Dan Kellum 8

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Dan Kellum - Episode 8

What stands out in Episode 8 is the shock value of the Americal Division troops who ran amuck killing innocent villagers March 16, 1968 in My Lai (4) and another nearby ville....504 old men and women, children and babies were murdered. Women were raped as well, according to the investigation. Graphic photos of the dead makes one take pause to wonder why these U.S. Army soldiers could do this. The unit had lost 28 men to boobytraps and sniper fire nearby and 2 days earlier a popular platoon commander was killed. The Americal soldiers were said to be looking for payback as a large enemy force was supposed to be in the My Lai (4) area. They were not there. When my C-69 officers' class graduated in February 1969, fellow 2ndLt. Al Nelson Jr. caught a flight to South Korea to talk to his father Lt.Col. Al Nelson Sr. as he was conflicted about the breaking news about My Lai (4), also called Pinkville, and sought his counsel as to Rules of Engagement. His father told him, "Don't kill a man who can't kill you." The My Lai Massacre reverberated in the press and antiwar demonstrations back home. I think the photos that appeared in the media of the murdered villagers of My Lai (4) was a turning point in the ratcheting up of protests and violent demonstrations back home. I had the bad luck of being called a "baby killer" before I left for Vietnam and upon my return in a packed pizza parlor by a loudmouth antiwar, anti-serviceman young man. Not one person in my hometown eating establishment came to my defense as he continued to bait me from across the crowded room. I swallowed my anger and pride and left the pizza parlor never to set foot in there again. Others returning home suffered the same treatment I think in part due to My Lai (4) as now the antiwar demonstrators could point to that incident as proof we were the Bad Guys. I worry that Burns/Novick are dredging up those anti-military feelings again for the past and present military personnel with their documentary.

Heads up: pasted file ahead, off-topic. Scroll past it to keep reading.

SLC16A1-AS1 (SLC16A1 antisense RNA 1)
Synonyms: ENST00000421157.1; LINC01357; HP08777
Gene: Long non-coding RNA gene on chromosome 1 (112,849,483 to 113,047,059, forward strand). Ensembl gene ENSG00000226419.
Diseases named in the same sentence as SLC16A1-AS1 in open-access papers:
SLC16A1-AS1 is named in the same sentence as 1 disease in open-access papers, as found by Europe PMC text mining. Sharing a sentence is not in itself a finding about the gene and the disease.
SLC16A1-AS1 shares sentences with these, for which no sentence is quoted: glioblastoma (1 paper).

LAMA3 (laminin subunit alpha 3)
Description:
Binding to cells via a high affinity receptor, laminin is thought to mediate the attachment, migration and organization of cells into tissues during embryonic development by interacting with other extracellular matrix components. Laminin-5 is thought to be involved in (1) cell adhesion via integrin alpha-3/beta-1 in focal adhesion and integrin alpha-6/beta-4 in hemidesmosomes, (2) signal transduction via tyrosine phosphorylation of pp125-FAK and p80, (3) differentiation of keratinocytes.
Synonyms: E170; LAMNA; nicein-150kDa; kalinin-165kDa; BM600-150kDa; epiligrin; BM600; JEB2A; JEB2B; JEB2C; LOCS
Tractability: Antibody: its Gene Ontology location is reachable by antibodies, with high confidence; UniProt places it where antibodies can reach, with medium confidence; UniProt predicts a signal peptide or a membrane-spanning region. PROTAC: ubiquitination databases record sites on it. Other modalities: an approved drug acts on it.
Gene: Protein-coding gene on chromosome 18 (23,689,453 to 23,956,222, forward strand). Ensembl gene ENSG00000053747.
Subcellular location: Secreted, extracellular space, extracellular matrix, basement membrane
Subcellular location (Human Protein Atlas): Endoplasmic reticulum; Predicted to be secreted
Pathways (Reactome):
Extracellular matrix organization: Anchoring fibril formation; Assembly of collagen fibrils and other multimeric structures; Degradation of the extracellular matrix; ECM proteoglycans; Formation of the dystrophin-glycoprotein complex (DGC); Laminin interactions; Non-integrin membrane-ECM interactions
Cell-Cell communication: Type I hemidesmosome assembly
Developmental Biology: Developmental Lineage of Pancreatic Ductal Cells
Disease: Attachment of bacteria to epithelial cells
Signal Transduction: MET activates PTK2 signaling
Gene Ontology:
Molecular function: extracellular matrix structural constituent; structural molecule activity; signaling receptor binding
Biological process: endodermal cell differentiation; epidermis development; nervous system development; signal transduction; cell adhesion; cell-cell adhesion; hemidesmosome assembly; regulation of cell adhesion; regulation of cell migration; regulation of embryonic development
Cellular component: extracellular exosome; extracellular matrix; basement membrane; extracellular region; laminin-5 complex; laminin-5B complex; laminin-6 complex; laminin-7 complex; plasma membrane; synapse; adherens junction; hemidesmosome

The documentary would again bounce back and forth from the war raging in Vietnam and the antiwar demonstrations back home. Hamburger Hill (Hill 937) made the people stateside pause to ask why take a hill after 11 days of fighting at the expense of 56 KIA and 420 more WIAs only to give it back to the enemy a week later...a valid question which we Marines had the same experience in I Corps. I think all three presidents, Kennedy, LBJ and now Nixon privately or to advisors admitted the war in Vietnam was unwinnable. That does not give us citizens outside the White House much confidence knowing that they each continued the war despite their misgivings about an "unwinnable" war...and continuous loss of American young men and women in Southeast Asia. A Pew poll indicated that the war was a mistake. Secretary of Defense Melvin Laird pushed for the Vietnamization of the Vietnam War. In other words turn the war over to the RVN troops, declare it a Civil War between North and South Vietnam, throw the South Vietnamese a lot of military equipment, get a "promise" from the North Vietnamese they won't invade the South (seriously?) and walk out the door with our POWs and declare Peace with Honor. I can tell you the Regional and Popular Forces on the hamlet levels were not up to facing off with the well-trained and well-equipped NVA/VC. As one North Vietnamese soldier put it....if the American forces and their allies could not defeat them in 10+ years with 500,000+ troops in-country and all the firepower at their command, what made anyone think the South Vietnamese armies could stop the NVA/VC?